Peer-mediated instruction

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Peer-mediated instruction (PMI) is an approach in special education where peers of the target students are trained to provide necessary tutoring in educational, behavioral, and/or social concerns.(Chan et al., 2009). In PMI, peers may mediate by modeling appropriate behavior themselves, using prompting procedures to elicit appropriate behavior from the target students, and reinforcing appropriate behavior when it occurs. The peer tutors are chosen from the target students' classrooms, trained to mediate and closely observed during mediation. Among the advantages noted to the technique, it takes advantage of the positive potential of peer pressure and may integrate target students more fully in their peer group. Conversely, it is time consuming to implement and presents challenges in making sure that the peers follow proper techniques. However, studies have suggested it may be an effective technique for a wide range of students, including those with Autism spectrum disorders.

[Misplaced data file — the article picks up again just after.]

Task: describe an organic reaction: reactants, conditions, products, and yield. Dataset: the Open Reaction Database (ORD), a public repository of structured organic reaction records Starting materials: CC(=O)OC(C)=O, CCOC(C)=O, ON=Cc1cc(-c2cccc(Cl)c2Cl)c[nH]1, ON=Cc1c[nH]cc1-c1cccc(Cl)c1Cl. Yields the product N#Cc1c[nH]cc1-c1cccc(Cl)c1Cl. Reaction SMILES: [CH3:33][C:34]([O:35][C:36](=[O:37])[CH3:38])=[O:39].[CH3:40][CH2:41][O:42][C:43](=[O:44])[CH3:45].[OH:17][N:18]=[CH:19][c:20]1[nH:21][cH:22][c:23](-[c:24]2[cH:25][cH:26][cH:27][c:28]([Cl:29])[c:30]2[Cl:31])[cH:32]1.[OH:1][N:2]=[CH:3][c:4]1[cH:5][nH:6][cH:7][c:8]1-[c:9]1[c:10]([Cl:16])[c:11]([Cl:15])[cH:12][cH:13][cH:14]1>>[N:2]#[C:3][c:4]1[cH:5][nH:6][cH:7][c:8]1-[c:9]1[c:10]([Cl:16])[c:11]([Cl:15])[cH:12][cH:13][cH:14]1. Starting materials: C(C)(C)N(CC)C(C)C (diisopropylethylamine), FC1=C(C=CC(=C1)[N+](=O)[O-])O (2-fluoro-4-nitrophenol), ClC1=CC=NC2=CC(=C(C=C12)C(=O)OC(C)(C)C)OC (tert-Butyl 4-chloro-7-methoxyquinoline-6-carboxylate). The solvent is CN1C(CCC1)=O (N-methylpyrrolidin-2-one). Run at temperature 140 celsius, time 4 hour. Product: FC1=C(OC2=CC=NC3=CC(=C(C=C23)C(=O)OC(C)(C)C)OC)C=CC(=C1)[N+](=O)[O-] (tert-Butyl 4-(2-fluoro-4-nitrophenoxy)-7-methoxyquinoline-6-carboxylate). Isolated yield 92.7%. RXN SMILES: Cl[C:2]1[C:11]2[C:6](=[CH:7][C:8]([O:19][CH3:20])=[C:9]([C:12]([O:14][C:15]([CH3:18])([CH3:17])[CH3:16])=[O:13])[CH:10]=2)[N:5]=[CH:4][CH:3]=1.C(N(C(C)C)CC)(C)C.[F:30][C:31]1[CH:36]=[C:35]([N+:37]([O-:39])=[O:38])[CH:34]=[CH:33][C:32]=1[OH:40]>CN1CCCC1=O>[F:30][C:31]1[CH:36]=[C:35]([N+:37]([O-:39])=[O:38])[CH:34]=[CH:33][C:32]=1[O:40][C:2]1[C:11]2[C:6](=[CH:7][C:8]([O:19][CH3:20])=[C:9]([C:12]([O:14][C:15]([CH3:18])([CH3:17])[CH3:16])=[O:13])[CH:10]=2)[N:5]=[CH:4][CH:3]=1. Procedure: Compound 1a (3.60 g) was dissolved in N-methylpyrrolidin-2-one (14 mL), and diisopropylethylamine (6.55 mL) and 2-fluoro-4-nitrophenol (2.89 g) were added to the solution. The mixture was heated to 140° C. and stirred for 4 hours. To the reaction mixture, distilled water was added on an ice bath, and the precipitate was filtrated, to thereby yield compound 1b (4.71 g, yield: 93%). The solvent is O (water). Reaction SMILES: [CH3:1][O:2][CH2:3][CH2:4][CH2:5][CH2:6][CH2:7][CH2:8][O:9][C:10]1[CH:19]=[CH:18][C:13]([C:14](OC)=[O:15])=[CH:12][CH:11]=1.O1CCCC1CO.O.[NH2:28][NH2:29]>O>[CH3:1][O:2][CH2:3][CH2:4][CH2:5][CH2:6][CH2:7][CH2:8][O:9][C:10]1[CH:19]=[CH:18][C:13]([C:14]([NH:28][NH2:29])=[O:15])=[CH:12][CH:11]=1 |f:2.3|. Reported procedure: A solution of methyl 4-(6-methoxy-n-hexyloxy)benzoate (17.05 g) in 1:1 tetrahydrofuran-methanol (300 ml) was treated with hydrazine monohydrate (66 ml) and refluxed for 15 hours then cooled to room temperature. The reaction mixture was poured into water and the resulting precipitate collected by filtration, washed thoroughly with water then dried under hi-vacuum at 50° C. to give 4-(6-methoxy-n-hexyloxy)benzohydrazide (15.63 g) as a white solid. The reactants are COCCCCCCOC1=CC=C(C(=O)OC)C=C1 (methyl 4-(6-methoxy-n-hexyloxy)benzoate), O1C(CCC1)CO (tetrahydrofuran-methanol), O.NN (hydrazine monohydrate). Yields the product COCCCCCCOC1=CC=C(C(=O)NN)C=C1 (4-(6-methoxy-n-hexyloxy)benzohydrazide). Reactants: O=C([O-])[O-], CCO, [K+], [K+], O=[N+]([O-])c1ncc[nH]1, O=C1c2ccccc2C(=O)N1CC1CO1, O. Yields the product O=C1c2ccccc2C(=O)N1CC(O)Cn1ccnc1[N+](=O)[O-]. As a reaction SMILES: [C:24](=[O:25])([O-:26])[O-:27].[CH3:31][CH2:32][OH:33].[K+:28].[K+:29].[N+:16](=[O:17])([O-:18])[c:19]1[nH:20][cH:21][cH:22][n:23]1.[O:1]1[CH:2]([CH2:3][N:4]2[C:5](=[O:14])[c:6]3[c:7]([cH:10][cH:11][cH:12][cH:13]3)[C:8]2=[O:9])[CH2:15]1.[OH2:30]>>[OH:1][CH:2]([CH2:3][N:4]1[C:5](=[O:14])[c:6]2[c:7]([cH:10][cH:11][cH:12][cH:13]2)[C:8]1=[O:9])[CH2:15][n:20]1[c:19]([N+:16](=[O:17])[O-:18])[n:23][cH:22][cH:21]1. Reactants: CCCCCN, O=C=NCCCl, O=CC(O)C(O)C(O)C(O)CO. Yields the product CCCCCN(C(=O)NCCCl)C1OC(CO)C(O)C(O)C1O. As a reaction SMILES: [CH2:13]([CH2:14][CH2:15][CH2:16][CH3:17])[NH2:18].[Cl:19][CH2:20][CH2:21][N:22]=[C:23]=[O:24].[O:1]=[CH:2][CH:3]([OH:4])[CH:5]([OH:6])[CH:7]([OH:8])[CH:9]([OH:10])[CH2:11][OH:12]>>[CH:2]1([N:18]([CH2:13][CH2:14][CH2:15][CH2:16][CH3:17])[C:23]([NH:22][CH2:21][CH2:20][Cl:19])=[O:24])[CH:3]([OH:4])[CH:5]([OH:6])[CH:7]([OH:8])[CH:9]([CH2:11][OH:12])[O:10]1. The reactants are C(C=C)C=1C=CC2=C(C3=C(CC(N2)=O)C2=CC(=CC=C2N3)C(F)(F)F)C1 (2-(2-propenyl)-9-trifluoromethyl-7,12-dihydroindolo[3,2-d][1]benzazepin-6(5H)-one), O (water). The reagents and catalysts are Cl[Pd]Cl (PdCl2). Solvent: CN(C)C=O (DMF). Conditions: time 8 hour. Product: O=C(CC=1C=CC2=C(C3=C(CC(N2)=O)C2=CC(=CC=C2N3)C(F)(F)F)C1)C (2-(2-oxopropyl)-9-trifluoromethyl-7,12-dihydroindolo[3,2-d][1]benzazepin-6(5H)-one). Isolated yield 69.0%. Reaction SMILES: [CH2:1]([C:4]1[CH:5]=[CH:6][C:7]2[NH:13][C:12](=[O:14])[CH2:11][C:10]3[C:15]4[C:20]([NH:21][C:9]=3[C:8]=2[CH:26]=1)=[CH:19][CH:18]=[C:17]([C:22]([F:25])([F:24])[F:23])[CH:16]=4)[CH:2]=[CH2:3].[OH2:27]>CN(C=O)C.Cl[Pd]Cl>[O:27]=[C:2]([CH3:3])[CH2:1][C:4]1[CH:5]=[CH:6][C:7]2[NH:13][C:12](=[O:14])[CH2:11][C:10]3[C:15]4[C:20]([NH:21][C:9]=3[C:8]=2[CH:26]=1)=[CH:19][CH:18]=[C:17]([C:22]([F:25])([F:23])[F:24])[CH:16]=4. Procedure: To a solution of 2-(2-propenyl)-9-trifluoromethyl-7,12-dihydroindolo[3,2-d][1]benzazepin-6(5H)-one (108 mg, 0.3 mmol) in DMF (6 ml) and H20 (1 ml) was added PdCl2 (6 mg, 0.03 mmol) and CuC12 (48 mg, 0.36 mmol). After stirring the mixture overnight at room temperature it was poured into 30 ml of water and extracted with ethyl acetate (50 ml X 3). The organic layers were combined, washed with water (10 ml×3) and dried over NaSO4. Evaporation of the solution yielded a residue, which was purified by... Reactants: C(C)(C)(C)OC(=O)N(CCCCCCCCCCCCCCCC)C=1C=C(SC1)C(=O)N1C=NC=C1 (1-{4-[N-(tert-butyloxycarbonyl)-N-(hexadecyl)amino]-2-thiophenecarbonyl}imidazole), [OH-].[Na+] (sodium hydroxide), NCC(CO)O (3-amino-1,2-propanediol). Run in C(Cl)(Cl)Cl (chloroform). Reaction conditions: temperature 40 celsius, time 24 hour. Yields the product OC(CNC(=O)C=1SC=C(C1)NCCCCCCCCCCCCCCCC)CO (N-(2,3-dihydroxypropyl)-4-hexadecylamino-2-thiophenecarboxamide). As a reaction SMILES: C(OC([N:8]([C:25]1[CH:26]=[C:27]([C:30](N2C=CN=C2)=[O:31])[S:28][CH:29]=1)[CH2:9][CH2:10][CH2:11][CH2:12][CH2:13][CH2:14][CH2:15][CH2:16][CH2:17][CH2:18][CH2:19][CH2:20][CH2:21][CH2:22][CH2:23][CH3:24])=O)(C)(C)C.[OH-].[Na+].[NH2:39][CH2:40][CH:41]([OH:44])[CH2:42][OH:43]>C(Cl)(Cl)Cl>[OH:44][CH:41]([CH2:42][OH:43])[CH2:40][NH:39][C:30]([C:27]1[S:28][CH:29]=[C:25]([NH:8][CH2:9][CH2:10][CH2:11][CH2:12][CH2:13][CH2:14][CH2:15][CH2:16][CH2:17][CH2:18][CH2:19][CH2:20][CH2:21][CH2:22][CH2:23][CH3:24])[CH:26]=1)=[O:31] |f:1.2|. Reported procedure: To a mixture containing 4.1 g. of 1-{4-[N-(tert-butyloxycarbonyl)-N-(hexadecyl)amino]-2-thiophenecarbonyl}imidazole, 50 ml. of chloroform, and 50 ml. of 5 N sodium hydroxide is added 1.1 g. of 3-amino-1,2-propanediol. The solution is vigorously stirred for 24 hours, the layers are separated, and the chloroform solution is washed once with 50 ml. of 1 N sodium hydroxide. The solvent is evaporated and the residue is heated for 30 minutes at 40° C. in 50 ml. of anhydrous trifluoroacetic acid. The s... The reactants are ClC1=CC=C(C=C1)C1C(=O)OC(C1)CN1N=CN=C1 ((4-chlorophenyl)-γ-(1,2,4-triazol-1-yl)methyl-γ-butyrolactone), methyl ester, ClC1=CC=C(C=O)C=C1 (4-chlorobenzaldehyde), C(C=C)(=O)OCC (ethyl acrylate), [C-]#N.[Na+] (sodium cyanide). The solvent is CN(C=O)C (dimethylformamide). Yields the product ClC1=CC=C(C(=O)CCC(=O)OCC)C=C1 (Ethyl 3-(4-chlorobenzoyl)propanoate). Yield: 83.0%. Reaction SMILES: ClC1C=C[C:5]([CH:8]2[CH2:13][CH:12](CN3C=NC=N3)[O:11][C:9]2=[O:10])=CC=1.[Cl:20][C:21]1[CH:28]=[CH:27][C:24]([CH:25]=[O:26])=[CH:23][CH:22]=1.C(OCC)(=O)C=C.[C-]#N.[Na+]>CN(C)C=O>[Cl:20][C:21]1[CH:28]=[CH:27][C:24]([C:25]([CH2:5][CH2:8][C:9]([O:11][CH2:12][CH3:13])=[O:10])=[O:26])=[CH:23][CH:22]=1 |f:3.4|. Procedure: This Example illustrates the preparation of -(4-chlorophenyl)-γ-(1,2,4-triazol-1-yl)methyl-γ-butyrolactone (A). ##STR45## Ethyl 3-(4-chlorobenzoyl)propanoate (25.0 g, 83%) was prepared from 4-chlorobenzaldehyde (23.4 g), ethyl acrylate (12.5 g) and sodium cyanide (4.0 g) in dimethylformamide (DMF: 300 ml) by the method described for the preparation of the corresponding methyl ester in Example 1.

Procedure[edit]

A student or students will be chosen from the target student's classroom to serve as a peer tutor. Garrison-Harrell et al. (as cited in Chan et al., 2009) suggested a systematic way to choosing the peers to be involved in the treatment based on social status and teacher judgment. Students were asked to list three peers they would like to play with on the playground, three peers they would invite to a party, and three peers they consider to be good friends. Teachers reviewed the top candidates, and selected the tutors based on social skills, language skills, school attendance and classroom behavior.